The Gospel of Matthew opens with the family tree of Jesus, from Abraham through Joseph and Mary. In typical Hebrew fashion, it lists the men, not the women, who “begat” (KJV) or “fathered” each son. Yet of the 42 generations listed, Matthew inserts references to four women other than Mary, the mother of Jesus: Tamar, Rahab, Ruth, and Bathsheba (who is only called “Uriah’s wife”). Why are these women mentioned?
Matthew is writing to a very religious Jewish audience, and by inserting these names in the genealogy of the Messiah, he is showing us two encouraging truths.
All our welcome. All of the women were foreigners: Tamar was a Canaanite (Genesis 38:6), Rahab was from Jericho (Joshua 2:1-22), Ruth was from Moab (Ruth 1:4), and Bathsheba was a Hittite (2 Samuel 11:3). To a Jewish audience, he was reminding the Chosen People that God welcomes all people to follow Jesus as the Messiah and Savior of the world.
He came to save sinners. Three of the women were notorious for sexual sin. Tamar seduced her father-in-law Judah (Genesis 38), Rahab was a prostitute (Joshua 2:1), and Bathsheba committed adultery with King David (2 Samuel 11-12), which is why she is referred to by Matthew as “Uriah’s wife,” as a reminder of that adultery.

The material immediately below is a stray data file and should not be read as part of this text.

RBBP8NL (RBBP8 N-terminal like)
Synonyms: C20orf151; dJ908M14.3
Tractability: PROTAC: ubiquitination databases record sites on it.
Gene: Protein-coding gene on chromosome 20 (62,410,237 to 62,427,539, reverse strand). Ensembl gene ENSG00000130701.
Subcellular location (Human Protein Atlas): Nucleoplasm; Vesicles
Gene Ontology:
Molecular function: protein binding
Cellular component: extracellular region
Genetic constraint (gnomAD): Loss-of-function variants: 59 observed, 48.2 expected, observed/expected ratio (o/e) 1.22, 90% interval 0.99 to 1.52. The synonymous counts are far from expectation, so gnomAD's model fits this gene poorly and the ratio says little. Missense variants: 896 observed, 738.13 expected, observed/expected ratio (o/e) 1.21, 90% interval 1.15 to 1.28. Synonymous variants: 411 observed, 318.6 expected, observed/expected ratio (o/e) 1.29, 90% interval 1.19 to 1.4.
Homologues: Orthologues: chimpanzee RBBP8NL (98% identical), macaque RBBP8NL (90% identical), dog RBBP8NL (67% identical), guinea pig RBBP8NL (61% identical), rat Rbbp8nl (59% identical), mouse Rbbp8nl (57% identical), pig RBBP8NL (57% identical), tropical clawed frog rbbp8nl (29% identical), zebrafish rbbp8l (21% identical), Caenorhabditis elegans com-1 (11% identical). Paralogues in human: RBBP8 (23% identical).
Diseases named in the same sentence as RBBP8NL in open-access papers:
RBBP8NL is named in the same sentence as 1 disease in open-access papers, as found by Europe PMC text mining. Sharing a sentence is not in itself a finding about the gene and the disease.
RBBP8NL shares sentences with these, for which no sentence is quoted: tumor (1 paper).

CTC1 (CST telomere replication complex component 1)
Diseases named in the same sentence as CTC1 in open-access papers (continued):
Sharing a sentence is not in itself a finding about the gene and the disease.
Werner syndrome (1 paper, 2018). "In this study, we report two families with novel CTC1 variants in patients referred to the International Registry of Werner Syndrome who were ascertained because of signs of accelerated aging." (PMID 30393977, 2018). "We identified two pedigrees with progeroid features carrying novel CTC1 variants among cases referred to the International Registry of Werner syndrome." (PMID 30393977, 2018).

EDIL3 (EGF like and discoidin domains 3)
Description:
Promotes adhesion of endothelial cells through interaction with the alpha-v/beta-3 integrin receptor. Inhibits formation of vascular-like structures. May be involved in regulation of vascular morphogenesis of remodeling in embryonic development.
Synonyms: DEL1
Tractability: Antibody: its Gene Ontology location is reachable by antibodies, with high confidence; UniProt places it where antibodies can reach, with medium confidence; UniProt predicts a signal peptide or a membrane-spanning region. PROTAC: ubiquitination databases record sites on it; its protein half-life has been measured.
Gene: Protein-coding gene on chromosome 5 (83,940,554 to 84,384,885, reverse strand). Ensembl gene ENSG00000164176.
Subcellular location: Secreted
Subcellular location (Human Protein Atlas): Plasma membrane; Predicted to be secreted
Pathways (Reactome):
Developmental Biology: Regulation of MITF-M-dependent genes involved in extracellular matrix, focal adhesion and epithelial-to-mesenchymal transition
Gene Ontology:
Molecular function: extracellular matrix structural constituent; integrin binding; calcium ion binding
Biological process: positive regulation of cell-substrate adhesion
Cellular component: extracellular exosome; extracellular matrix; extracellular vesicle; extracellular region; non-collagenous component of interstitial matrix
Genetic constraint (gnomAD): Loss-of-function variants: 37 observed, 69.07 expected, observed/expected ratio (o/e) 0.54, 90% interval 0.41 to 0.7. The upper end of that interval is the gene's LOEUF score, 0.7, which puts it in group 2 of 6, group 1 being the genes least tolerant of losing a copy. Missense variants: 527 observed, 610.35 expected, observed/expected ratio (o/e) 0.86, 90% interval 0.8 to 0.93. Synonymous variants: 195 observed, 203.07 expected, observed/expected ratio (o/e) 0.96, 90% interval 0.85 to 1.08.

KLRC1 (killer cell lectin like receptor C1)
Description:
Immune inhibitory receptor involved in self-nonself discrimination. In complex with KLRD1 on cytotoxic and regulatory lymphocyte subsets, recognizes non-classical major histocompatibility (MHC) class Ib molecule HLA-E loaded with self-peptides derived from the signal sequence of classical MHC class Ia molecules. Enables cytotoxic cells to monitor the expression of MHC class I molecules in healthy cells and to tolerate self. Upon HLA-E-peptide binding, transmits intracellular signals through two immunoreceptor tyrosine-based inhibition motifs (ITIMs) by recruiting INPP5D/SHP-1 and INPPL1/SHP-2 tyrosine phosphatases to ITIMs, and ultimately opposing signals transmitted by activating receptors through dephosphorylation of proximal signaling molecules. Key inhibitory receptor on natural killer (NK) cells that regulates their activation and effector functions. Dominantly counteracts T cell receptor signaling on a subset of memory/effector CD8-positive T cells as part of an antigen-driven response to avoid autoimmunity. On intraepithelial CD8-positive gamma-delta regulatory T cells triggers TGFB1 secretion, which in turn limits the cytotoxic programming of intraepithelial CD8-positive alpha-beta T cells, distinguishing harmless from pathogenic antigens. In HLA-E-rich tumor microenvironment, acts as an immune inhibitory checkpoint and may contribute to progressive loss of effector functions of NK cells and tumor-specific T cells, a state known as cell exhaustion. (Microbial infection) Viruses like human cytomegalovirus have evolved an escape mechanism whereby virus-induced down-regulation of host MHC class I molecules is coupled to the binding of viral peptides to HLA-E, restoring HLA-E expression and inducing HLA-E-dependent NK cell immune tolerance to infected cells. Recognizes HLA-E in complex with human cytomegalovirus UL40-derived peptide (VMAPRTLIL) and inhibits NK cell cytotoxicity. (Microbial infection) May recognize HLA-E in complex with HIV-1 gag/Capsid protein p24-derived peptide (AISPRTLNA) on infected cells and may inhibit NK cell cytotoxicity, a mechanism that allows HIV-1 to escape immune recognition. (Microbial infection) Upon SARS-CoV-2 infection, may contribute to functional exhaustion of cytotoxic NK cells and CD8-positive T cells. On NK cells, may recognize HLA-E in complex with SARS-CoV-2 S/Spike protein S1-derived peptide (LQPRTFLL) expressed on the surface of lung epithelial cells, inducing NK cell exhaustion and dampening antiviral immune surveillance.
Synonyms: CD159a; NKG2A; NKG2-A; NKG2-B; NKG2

No wonder the angel said to Joseph in Matthew 1:21, “She will give birth to a son, and you are to name Him Jesus, because He will save His people from their sins.”
I’m so glad Jesus’ genealogy included those four women, because it reminds me that He includes me, a non-Jewish sinner in need of a Messiah and Savior.
Charles Spurgeon said in commenting on Matthew 1:21, “The first link between my soul and Christ is not my goodness but my badness, not my merit but my misery, not my standing but my falling, not my riches but my need. He comes to visit his people– not to admire their beauties but to remove their deformities, not to reward their virtues but to forgive their sins.”